actually a pretty good point.

    mutley1

    cheers Error. i feel guilty not participating but i am leaning towards i … cheers Error. i feel guilty not participating but i am leaning towards i can't be bothered.



    Well if thats how you feel fine but by the sounds of it they aint asking much unless they want you to travel out of your way to get to them

    Original Poster

    Error440

    Well if thats how you feel fine but by the sounds of it they aint asking … Well if thats how you feel fine but by the sounds of it they aint asking much unless they want you to travel out of your way to get to them



    to begin with, they want me to give them a saliva sample for their research. they said that they will use this for the DNA sample and that they will use the sample for other research areas in future.

    a bit freaky to think that they are going to have my DNA sample and to preserve it to continue to use it in future for other studies.

    mutley1

    to begin with, they want me to give them a saliva sample for their … to begin with, they want me to give them a saliva sample for their research. they said that they will use this for the DNA sample and that they will use the sample for other research areas in future.a bit freaky to think that they are going to have my DNA sample and to preserve it to continue to use it in future for other studies.



    Trust me the medical services already have plenty of your DNA and its just a swab in the mouth, i doubt it will take more then half an hour to do it and the questionnaire and your probably get a cup of tea out of it.

    You might end up finding out something interesting about yourself, like youve had a tapeworm for 20 years or something X)
    Edited by: "Error440" 12th May

    Original Poster

    Error440

    Trust me the medical services already have plenty of your DNA and its … Trust me the medical services already have plenty of your DNA and its just a swab in the mouth



    really? would they have kept my DNA though?

    I guess if you were close to someone who died of an obesity related illness you wouldn't hesitate. Of course, the financial reward for isolating obesity genes and possibly switching them off would be phenomenal, but not just to the researchers and their backers, but society, as a whole.

    My son has taken part in medical research. I always hv to accompany him as he's 15 years old . I have traveled 8 miles from home to take him to these researches and even 40 miles away from home . I always do it to help and not for any financial benefit,
    But on occasions he has been awarded Amazon vouchers . Once he was given £50 voucher and another time he was given £25 . I signed up without any knowledge he would be given anything. So op , you may possibly be given something after research is completed .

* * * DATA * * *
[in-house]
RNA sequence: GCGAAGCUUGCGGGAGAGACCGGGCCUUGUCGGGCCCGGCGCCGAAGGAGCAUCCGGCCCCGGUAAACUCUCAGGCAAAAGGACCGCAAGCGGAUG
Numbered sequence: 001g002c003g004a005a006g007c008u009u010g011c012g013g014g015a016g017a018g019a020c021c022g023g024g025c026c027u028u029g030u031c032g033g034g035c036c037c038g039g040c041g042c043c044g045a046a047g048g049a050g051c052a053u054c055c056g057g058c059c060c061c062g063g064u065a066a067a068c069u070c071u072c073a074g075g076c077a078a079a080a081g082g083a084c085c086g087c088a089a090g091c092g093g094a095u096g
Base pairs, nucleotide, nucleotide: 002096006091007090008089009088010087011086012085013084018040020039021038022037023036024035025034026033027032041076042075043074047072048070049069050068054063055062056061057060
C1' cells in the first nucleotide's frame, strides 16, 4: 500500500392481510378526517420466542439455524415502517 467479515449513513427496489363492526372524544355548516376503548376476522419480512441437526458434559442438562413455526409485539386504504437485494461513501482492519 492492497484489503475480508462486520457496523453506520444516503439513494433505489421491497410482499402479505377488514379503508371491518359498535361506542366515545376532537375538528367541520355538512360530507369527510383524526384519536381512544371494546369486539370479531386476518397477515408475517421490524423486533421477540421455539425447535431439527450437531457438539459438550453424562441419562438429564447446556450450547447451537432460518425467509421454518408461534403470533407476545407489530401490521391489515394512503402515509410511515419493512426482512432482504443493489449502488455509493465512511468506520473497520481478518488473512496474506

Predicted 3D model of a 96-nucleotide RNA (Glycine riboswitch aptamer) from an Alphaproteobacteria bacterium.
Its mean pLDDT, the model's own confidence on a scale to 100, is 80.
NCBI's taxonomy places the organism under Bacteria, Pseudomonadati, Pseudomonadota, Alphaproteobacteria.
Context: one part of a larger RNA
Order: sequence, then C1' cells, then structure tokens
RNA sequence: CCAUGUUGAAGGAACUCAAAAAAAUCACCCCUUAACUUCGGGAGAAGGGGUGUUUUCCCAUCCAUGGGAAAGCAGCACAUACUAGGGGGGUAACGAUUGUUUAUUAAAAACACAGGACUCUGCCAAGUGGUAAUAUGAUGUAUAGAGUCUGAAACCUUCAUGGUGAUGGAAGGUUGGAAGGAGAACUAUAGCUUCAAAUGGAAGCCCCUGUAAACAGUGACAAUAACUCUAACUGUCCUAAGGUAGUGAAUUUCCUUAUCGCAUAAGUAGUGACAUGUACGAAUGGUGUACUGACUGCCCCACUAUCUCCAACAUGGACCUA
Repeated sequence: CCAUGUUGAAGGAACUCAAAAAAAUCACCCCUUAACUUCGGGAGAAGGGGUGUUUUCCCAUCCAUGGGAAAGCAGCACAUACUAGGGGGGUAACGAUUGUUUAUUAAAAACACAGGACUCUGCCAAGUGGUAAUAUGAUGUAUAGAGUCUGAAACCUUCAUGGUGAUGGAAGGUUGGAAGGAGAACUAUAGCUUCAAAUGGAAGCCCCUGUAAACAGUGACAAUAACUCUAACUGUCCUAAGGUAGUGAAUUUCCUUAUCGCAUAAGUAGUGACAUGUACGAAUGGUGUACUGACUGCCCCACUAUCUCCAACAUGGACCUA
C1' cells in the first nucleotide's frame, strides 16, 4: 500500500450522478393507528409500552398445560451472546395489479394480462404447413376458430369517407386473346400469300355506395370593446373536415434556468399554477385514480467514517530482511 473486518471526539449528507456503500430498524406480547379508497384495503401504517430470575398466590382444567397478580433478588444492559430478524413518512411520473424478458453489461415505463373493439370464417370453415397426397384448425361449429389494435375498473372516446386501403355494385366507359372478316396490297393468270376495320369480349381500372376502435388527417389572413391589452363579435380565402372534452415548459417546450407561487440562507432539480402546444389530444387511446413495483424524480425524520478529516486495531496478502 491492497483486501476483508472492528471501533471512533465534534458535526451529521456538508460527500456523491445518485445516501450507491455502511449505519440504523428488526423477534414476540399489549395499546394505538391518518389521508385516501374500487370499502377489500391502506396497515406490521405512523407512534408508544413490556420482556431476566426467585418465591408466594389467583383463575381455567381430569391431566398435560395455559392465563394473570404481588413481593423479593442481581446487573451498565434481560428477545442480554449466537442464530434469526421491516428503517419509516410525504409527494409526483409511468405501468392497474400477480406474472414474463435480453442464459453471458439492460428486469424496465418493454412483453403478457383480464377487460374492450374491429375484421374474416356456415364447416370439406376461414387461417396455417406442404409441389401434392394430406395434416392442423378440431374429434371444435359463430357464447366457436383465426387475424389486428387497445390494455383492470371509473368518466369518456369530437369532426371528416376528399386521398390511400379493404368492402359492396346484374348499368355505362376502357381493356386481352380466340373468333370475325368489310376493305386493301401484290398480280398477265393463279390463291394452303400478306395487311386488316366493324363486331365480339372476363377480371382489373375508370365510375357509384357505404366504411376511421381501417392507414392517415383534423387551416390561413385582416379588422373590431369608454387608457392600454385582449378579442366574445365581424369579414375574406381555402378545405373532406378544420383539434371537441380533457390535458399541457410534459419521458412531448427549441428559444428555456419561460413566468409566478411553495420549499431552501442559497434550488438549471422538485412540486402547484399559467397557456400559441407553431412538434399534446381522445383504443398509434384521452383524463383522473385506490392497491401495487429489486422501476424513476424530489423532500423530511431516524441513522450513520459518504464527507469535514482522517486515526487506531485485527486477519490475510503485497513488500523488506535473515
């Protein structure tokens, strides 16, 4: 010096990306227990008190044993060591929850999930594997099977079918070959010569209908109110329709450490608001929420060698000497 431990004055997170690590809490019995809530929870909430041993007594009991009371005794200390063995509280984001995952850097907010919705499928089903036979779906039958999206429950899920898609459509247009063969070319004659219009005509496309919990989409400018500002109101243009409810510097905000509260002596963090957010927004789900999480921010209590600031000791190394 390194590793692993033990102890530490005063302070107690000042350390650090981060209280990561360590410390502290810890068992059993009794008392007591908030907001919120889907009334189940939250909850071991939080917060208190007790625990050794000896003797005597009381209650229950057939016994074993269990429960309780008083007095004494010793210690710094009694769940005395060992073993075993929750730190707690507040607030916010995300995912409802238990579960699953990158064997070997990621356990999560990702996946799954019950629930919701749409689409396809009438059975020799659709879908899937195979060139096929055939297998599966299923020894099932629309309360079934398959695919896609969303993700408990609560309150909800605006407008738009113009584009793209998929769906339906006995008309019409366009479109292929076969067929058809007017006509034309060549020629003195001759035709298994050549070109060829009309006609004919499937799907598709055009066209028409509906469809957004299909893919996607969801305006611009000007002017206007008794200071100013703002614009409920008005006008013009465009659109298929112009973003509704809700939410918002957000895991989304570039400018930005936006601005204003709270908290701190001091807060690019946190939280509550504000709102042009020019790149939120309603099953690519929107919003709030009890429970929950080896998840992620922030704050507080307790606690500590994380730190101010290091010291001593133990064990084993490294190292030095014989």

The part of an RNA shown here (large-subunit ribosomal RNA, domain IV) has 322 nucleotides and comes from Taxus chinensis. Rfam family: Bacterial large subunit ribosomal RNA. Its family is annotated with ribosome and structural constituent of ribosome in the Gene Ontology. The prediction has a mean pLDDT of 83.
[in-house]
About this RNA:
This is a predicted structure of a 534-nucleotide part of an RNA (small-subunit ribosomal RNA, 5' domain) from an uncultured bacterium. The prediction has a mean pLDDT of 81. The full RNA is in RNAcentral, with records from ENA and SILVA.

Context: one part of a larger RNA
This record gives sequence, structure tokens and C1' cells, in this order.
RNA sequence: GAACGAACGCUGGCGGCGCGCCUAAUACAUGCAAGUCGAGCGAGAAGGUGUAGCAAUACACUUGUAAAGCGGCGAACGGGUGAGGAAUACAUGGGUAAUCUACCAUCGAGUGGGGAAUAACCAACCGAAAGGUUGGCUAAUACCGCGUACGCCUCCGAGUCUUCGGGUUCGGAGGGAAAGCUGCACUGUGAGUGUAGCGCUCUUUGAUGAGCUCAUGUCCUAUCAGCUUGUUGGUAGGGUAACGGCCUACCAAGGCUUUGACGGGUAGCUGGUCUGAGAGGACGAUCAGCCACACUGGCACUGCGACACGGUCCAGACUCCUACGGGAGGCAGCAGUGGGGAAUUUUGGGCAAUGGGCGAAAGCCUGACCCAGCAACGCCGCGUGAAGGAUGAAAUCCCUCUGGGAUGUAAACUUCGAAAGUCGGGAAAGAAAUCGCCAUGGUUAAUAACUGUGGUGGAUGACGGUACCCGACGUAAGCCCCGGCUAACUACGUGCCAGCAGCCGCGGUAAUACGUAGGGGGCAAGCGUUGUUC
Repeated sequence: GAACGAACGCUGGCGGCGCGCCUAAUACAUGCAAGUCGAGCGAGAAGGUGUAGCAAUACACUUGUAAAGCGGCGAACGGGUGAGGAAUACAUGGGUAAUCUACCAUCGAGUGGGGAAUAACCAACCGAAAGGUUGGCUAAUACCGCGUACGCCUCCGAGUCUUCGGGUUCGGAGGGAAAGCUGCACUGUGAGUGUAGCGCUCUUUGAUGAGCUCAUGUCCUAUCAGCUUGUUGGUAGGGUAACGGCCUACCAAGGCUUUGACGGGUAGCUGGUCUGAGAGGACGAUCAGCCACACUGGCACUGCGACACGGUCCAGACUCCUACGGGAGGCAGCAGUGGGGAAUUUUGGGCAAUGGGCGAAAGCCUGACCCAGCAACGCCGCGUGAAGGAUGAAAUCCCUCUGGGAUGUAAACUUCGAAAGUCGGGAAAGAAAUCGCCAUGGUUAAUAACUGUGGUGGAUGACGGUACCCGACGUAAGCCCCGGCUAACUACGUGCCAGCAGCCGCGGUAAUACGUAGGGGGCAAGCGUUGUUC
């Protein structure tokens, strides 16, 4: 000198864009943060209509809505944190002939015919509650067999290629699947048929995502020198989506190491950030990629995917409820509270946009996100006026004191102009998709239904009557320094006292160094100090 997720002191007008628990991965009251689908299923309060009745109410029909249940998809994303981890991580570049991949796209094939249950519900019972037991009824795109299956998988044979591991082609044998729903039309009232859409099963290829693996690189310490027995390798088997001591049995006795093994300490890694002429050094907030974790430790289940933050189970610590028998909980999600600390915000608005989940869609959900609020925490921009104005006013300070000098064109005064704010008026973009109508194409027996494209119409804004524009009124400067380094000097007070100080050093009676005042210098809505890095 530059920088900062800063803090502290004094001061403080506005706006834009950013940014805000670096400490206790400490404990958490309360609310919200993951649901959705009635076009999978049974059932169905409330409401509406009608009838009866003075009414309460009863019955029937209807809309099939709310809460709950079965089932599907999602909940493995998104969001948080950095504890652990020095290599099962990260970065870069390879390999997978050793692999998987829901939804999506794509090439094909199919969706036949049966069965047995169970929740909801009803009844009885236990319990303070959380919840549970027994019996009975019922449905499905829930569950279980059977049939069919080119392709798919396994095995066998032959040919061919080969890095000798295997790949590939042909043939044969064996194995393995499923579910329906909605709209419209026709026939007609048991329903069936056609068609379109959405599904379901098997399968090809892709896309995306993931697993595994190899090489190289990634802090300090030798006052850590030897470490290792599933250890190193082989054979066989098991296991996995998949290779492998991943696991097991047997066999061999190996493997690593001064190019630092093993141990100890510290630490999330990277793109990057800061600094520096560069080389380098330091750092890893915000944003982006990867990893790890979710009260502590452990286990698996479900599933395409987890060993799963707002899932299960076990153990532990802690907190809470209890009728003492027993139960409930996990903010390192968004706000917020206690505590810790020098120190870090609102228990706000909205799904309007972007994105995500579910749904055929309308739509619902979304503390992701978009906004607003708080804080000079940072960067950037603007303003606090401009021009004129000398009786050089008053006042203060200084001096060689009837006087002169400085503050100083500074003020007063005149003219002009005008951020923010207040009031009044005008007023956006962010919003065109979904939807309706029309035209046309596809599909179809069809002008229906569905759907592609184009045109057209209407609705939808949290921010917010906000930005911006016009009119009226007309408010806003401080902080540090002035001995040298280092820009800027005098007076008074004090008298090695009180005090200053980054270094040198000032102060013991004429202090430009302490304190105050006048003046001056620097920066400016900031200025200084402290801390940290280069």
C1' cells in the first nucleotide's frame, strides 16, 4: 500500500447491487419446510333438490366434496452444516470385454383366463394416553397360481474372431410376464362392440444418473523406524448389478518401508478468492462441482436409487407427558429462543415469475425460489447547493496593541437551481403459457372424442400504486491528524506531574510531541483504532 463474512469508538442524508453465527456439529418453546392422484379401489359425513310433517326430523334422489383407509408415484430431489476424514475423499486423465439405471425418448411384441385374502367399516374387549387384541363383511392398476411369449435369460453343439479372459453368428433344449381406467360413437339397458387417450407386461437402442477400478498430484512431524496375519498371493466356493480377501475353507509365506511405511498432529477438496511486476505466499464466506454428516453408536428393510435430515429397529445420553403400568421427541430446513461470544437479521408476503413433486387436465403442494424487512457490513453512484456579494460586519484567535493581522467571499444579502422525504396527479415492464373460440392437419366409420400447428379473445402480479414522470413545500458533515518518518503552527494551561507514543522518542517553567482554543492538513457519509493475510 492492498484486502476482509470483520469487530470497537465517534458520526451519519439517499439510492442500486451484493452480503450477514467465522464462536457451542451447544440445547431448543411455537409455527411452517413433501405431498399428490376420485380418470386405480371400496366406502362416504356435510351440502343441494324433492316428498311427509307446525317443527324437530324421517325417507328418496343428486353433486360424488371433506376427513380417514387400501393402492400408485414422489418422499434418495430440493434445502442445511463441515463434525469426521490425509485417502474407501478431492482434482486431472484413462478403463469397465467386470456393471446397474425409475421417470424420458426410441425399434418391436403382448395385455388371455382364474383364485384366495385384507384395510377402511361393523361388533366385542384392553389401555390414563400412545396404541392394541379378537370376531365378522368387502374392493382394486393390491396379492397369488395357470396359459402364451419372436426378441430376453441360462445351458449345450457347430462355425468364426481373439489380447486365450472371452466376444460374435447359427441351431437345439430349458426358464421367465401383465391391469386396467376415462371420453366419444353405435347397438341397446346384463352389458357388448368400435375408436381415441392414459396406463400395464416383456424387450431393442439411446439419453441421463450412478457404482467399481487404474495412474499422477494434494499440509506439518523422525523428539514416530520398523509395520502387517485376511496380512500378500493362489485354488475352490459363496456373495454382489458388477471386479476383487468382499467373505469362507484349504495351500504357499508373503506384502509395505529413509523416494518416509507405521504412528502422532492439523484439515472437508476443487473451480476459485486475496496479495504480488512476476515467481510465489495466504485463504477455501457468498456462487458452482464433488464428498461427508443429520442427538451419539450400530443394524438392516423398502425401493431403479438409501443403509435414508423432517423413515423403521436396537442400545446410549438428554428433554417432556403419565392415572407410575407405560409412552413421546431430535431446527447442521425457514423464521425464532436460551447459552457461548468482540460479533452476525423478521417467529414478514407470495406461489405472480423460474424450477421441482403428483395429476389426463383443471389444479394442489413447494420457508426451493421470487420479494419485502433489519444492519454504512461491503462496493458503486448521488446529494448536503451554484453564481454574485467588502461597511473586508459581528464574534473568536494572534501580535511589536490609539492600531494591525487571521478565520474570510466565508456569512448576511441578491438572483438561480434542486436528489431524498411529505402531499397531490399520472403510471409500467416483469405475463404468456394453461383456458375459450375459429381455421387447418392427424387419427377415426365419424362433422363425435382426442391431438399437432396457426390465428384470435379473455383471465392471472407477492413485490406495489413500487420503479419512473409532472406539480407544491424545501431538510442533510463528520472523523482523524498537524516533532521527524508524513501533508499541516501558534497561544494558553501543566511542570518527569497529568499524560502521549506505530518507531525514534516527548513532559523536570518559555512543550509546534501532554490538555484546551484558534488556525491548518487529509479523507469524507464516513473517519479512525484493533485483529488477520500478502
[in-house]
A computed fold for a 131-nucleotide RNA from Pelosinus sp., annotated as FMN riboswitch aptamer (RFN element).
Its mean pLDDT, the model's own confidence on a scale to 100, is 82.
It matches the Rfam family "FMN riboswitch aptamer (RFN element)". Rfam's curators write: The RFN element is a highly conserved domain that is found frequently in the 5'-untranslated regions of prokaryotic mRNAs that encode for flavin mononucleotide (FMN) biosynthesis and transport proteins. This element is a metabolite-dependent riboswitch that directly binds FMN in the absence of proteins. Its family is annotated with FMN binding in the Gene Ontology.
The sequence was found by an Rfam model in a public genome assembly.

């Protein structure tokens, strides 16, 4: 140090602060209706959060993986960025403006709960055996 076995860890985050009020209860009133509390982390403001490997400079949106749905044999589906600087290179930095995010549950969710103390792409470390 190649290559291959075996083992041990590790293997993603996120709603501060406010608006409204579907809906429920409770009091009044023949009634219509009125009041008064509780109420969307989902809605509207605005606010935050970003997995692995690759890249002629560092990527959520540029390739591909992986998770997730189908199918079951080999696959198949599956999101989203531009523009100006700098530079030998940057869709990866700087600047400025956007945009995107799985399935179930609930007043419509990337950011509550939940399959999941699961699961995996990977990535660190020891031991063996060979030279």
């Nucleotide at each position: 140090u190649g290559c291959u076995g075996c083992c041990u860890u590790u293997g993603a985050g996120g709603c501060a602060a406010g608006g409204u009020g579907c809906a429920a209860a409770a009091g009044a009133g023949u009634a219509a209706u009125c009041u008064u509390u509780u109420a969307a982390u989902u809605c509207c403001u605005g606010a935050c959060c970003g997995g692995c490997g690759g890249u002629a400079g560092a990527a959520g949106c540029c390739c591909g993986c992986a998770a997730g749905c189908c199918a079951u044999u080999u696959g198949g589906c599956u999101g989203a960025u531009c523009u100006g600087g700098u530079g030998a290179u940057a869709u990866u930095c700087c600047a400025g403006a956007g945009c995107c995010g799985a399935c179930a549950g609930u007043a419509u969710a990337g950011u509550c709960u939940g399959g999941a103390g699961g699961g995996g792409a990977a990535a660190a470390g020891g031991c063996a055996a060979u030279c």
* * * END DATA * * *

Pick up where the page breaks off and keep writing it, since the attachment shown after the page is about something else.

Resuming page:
I always do it to give something back . My son has a chronic illness and if it wasn't for medical research , he would not have the care and treatment he is receiving today to lead a happy ,healthy normal life . So I think of it this way , if I'm not gaining from these researches , maybe someone else will one day .

    mutley1

    really? would they have kept my DNA though?



    They keep everything for a set period of time, sometimes longer then that remember the baby tissue sample scandal.

    Original Poster

    Error440

    They keep everything for a set period of time, sometimes longer then that … They keep everything for a set period of time, sometimes longer then that remember the baby tissue sample scandal.



    Wo....WTF! i thought only criminals get their DNA samples recorded for prospertity. i don't know anything about baby tissue sample scandal. i don't follow the news except the financial news so i have no idea what is going on out there in the world.

    I could save Cambridge university a bit of time. The answer is, some people eat way more calories than they need. Some people eat like a 6ft'5" athlete and wonder why only they gain weight.

    Understand that your metabolism is an individual thing. Every person has a varying energy requirement. Once you know your TDEE you can either gain or lose weight depending on your goals, so long as you have an idea of the calories you are consuming.

    That's literally all there is to it. And no, your body does not circumvent the laws of physics/thermodynamics. If you consume more calories than you burn, you gain weight. If you consume less, you lose. If these rules don't apply to you, you're either grossly miscalculating or you are suffering from a serious digestive disorder/medical issue. The former is more likely to be the case.

    "I am normally quite happy to complete surveys but this one makes me suspicious as it offers a cash incentive."


    I wonder who said that?


    Oh yeah... YOU DID . On your Slimfast post (irony alert here)....you would do the Slimfast questionnaire if it was legit - though you are naturally skinny?
    I can't believe you are asking this on here.

    Original Poster

    vardx